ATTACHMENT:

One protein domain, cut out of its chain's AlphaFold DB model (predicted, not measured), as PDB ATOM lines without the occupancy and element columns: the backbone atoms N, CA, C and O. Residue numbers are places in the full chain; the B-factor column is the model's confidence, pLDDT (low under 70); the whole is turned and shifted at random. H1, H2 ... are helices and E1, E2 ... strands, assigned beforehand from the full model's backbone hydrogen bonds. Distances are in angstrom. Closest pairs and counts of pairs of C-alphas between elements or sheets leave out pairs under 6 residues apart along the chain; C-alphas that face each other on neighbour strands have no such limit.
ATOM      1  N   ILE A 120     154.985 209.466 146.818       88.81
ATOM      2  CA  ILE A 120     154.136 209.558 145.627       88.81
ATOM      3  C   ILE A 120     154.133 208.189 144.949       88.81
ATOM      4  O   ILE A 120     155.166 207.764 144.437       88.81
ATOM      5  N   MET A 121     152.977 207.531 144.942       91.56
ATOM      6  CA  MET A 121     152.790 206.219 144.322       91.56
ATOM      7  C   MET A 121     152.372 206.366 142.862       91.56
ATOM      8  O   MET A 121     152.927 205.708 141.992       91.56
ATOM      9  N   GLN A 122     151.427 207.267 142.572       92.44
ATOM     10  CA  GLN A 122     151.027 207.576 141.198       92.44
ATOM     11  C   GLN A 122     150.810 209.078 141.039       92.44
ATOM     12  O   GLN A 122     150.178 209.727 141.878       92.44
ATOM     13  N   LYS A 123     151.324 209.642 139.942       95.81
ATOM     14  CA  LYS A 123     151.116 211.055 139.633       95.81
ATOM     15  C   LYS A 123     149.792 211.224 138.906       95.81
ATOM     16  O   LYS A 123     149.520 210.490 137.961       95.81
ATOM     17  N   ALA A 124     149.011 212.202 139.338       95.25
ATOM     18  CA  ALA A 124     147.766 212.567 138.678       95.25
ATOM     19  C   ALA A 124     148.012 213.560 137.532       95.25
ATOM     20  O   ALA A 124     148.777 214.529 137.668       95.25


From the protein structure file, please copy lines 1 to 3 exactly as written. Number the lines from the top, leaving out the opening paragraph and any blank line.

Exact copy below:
ATOM      1  N   ILE A 120     154.985 209.466 146.818       88.81
ATOM      2  CA  ILE A 120     154.136 209.558 145.627       88.81
ATOM      3  C   ILE A 120     154.133 208.189 144.949       88.81